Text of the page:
Stereotactic radiosurgery (SRS) with concurrent immunotherapy appears to be effective for the treatment of melanoma brain metastases, according to a study published in Cancer.1

Researchers enrolled 75 patients with 566 lesions, 55% (313) of which were treated with concurrent immunotherapy, defined as within 4 weeks of radiotherapy; 45% (253) were not treated with concurrent therapy. Treatment effect was determined with the Wilcoxon rank-sum test at 1.5, 3, and 6 months post-SRS treatment.

Median percent reduction in lesion volume was significantly improved for patients treated with RSS and immunotherapy concurrently. At 1.5 months, lesions of patients in the “concurrent” cohort were reduced a median of 63.1%, versus 43.2% in the “nonconcurrent” cohort (P < .0001.) At 3 and 6 months, concurrent versus nonconcurrent reductions were 83.0% versus 52.8% (P < .0001) and 94.9% versus 66.2% (P < .0001), respectively.

Results were similarly significant for patients who received anti–programmed cell death protein 1 (anti-PD-1) therapy rather than anti–cytotoxic T-lymphocyte-associated protein 4 (anti–CTLA-4); at 1.5, 3, and 6 months, the anti-PD-1 versus anti-CTLA-4-related reductions were 71.1% versus 48.2%, (P < .0001), 89.3% versus 66.2% (P < .0001), and 95.1% versus 75.9% (P = .0004), respectively.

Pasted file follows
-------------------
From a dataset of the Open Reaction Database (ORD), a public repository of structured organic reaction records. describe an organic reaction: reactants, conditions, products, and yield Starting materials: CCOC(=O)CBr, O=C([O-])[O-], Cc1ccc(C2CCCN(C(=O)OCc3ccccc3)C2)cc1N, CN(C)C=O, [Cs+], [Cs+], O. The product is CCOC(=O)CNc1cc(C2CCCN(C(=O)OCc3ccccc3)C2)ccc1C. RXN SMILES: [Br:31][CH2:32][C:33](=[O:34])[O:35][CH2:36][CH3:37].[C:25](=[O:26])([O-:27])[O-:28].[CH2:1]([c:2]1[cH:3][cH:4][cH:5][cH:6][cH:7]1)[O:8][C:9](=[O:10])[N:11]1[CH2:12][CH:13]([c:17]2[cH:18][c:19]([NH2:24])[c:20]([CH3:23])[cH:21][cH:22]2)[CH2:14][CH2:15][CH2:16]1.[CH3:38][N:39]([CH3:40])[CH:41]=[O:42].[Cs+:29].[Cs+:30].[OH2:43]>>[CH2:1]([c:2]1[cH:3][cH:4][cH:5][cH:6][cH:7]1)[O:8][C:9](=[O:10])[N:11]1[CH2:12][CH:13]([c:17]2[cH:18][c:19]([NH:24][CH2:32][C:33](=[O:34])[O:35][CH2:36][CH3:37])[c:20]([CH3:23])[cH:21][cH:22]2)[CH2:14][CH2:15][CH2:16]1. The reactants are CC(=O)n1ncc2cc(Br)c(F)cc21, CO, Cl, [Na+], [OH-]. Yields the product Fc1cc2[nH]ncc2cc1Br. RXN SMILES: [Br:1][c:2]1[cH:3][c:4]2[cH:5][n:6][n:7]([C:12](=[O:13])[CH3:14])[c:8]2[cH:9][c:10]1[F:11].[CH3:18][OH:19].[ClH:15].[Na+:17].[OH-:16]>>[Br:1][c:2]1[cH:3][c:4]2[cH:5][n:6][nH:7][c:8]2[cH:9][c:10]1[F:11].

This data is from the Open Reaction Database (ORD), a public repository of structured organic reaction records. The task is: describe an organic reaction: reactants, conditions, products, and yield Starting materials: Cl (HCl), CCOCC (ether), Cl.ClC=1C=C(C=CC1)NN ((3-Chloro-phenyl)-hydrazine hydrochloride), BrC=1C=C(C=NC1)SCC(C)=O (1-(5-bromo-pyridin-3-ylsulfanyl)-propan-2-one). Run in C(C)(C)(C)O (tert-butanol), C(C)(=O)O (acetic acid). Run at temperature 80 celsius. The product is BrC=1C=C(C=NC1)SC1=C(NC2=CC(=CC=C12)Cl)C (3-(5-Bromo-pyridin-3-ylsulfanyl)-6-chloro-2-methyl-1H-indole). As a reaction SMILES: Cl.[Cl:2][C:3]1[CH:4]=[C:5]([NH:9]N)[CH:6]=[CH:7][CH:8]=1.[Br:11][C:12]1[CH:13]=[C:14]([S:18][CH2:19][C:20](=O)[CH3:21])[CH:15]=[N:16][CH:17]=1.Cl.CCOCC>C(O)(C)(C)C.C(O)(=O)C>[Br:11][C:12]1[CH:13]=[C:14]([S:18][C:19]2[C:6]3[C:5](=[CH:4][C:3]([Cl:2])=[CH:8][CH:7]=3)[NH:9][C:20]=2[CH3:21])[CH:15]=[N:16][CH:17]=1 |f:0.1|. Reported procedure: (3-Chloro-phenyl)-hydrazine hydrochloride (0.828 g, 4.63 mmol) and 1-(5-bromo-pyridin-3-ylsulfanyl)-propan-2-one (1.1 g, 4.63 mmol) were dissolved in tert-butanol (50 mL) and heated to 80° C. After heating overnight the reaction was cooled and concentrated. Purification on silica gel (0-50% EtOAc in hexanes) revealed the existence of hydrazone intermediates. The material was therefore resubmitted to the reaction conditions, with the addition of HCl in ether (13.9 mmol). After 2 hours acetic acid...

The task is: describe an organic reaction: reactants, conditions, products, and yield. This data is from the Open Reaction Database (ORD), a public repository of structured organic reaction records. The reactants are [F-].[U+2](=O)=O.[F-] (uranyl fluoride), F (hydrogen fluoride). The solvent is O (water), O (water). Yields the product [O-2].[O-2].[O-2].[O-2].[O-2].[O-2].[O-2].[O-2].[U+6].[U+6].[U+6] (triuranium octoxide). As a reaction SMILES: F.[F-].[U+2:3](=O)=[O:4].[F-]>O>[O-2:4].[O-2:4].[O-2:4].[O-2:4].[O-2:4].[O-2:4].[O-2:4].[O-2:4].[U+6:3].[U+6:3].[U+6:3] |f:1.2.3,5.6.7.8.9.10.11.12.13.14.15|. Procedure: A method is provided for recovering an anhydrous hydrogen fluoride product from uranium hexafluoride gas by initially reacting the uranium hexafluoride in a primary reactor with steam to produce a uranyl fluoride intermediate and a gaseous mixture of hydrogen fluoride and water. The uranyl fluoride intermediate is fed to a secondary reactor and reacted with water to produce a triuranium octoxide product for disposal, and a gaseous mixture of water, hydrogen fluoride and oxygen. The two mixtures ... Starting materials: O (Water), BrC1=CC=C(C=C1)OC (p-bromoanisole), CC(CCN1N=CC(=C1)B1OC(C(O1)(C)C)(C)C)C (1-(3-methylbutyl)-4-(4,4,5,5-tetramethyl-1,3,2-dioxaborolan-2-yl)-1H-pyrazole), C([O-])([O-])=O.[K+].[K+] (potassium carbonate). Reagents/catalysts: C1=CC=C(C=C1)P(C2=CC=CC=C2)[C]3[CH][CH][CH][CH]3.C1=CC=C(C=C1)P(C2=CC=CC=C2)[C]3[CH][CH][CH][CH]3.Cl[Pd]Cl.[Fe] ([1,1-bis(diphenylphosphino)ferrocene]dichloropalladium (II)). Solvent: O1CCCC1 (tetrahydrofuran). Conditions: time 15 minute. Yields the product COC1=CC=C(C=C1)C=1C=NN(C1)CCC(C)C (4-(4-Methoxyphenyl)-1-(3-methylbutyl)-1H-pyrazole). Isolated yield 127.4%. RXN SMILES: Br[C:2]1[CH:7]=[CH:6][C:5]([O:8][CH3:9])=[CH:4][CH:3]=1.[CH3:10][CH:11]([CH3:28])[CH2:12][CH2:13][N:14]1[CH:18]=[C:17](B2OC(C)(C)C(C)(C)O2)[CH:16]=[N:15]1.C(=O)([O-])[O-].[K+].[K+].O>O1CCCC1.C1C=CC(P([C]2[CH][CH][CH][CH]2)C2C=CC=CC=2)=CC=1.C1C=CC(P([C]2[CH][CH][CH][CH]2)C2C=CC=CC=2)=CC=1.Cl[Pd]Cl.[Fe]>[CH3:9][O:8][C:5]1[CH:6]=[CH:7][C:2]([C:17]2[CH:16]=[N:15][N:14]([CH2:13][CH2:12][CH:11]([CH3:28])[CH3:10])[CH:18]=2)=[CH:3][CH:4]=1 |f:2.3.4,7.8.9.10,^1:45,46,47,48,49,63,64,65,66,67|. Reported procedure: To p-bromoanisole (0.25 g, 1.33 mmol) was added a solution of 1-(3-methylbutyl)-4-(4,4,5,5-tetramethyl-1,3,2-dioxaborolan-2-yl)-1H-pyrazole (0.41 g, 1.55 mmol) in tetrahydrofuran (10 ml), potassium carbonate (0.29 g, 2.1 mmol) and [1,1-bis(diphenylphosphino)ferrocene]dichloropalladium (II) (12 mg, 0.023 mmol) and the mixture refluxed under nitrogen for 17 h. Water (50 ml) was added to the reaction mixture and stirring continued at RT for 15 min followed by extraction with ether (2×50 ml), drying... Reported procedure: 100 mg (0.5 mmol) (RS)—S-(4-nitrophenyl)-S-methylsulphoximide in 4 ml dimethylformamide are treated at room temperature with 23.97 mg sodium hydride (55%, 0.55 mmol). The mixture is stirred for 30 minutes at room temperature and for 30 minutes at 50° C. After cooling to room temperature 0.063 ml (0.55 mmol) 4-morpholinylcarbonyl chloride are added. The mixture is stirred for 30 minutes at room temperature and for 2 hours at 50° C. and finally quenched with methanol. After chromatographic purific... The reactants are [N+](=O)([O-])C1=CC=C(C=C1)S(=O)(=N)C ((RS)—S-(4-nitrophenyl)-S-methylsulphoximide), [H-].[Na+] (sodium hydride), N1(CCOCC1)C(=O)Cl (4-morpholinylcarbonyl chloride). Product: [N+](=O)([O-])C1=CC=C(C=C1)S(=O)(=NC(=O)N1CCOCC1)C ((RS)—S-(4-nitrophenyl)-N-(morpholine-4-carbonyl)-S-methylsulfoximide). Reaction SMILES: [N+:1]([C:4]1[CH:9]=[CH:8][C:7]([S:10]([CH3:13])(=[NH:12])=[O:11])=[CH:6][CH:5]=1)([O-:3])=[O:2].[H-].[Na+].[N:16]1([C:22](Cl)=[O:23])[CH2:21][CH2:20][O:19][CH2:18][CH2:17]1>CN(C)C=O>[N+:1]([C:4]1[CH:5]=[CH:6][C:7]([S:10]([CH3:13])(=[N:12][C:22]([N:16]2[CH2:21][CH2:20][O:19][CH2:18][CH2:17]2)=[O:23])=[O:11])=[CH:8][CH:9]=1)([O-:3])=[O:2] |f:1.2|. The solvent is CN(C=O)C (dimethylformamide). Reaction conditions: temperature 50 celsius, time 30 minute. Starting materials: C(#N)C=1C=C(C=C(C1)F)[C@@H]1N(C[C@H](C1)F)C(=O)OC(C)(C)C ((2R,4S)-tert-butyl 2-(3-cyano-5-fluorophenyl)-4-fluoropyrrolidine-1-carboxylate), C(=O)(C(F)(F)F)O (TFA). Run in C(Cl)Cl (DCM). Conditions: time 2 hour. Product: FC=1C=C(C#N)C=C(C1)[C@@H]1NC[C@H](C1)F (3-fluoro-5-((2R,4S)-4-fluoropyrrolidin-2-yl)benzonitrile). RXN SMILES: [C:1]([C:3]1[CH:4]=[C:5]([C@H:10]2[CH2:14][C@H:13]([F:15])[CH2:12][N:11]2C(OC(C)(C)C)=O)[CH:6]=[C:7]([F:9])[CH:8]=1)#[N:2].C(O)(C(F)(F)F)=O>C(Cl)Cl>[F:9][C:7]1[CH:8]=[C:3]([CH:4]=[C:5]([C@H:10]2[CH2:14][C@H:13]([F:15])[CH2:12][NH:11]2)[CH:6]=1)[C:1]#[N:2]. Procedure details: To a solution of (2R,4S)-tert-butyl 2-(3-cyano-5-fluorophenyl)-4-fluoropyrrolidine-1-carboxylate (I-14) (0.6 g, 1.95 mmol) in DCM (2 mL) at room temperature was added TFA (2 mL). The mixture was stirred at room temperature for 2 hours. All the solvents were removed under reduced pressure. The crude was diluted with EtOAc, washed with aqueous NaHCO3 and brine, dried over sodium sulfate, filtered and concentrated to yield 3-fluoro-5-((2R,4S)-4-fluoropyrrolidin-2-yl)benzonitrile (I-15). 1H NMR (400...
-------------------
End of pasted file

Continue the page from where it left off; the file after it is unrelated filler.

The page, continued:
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The authors concluded both that immunotherapy within 4 weeks of SRS promotes better lesion reduction for patients with melanoma brain metastases, and that anti-PD-1 therapy is superior to anti-CTLA-4 after SRS.

Reference

1. Qian JM, Yu JB, Kluger HM, Chiang VLS. Timing and type of immune checkpoint therapy affect the early radiographic response of melanoma brain metastases to stereotactic radiosurgery [published online ahead of print June 10, 2016]. Cancer. doi: 10.1002/cncr.30138.